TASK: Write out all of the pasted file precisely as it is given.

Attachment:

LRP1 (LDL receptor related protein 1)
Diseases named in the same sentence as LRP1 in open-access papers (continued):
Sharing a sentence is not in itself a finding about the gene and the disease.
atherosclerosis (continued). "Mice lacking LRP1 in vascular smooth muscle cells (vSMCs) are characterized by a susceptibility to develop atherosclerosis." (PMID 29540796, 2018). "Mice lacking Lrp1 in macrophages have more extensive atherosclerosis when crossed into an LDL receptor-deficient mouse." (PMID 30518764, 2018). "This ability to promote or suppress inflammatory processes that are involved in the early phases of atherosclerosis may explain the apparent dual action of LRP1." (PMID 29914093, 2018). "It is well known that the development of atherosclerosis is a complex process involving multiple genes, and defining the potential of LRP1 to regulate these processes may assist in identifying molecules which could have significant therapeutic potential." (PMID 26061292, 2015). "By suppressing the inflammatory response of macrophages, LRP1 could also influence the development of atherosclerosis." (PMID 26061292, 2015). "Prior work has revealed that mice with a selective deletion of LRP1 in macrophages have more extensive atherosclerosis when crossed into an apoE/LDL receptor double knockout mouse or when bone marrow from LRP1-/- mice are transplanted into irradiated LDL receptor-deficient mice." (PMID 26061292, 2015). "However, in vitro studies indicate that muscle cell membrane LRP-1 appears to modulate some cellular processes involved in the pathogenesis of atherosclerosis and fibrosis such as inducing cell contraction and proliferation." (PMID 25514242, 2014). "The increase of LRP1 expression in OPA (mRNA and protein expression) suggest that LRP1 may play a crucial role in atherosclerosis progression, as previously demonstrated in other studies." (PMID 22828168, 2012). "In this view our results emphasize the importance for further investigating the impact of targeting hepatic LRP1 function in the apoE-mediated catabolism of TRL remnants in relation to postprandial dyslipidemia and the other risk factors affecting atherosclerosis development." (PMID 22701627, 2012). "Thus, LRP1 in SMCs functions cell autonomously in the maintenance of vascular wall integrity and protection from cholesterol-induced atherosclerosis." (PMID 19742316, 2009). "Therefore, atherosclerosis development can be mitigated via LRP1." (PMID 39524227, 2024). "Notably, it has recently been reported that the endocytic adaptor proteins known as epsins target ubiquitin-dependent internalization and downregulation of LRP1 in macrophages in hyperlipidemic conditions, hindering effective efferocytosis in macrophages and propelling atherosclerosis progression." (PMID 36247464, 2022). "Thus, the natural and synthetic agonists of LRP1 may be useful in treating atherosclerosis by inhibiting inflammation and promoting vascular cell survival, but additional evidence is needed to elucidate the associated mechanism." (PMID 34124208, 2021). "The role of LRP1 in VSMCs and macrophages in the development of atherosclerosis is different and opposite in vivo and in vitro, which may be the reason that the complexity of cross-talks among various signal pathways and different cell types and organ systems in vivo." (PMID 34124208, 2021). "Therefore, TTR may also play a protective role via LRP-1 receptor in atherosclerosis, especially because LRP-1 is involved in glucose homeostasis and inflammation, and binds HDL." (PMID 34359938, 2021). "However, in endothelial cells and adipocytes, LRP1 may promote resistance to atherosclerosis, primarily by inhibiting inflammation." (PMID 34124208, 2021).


LRP1 (LDL receptor related protein 1)
Diseases named in the same sentence as LRP1 in open-access papers (continued):
Sharing a sentence is not in itself a finding about the gene and the disease.
atherosclerosis (continued). "Mice lacking LRP1 in vascular smooth muscle cells (vSMCs) are characterized by a susceptibility to develop atherosclerosis." (PMID 29540796, 2018). "Mice lacking Lrp1 in macrophages have more extensive atherosclerosis when crossed into an LDL receptor-deficient mouse." (PMID 30518764, 2018). "This ability to promote or suppress inflammatory processes that are involved in the early phases of atherosclerosis may explain the apparent dual action of LRP1." (PMID 29914093, 2018). "It is well known that the development of atherosclerosis is a complex process involving multiple genes, and defining the potential of LRP1 to regulate these processes may assist in identifying molecules which could have significant therapeutic potential." (PMID 26061292, 2015). "By suppressing the inflammatory response of macrophages, LRP1 could also influence the development of atherosclerosis." (PMID 26061292, 2015). "Prior work has revealed that mice with a selective deletion of LRP1 in macrophages have more extensive atherosclerosis when crossed into an apoE/LDL receptor double knockout mouse or when bone marrow from LRP1-/- mice are transplanted into irradiated LDL receptor-deficient mice." (PMID 26061292, 2015). "However, in vitro studies indicate that muscle cell membrane LRP-1 appears to modulate some cellular processes involved in the pathogenesis of atherosclerosis and fibrosis such as inducing cell contraction and proliferation." (PMID 25514242, 2014). "The increase of LRP1 expression in OPA (mRNA and protein expression) suggest that LRP1 may play a crucial role in atherosclerosis progression, as previously demonstrated in other studies." (PMID 22828168, 2012). "In this view our results emphasize the importance for further investigating the impact of targeting hepatic LRP1 function in the apoE-mediated catabolism of TRL remnants in relation to postprandial dyslipidemia and the other risk factors affecting atherosclerosis development." (PMID 22701627, 2012). "Thus, LRP1 in SMCs functions cell autonomously in the maintenance of vascular wall integrity and protection from cholesterol-induced atherosclerosis." (PMID 19742316, 2009). "Therefore, atherosclerosis development can be mitigated via LRP1." (PMID 39524227, 2024). "Notably, it has recently been reported that the endocytic adaptor proteins known as epsins target ubiquitin-dependent internalization and downregulation of LRP1 in macrophages in hyperlipidemic conditions, hindering effective efferocytosis in macrophages and propelling atherosclerosis progression." (PMID 36247464, 2022). "Thus, the natural and synthetic agonists of LRP1 may be useful in treating atherosclerosis by inhibiting inflammation and promoting vascular cell survival, but additional evidence is needed to elucidate the associated mechanism." (PMID 34124208, 2021). "The role of LRP1 in VSMCs and macrophages in the development of atherosclerosis is different and opposite in vivo and in vitro, which may be the reason that the complexity of cross-talks among various signal pathways and different cell types and organ systems in vivo." (PMID 34124208, 2021). "Therefore, TTR may also play a protective role via LRP-1 receptor in atherosclerosis, especially because LRP-1 is involved in glucose homeostasis and inflammation, and binds HDL." (PMID 34359938, 2021). "However, in endothelial cells and adipocytes, LRP1 may promote resistance to atherosclerosis, primarily by inhibiting inflammation." (PMID 34124208, 2021).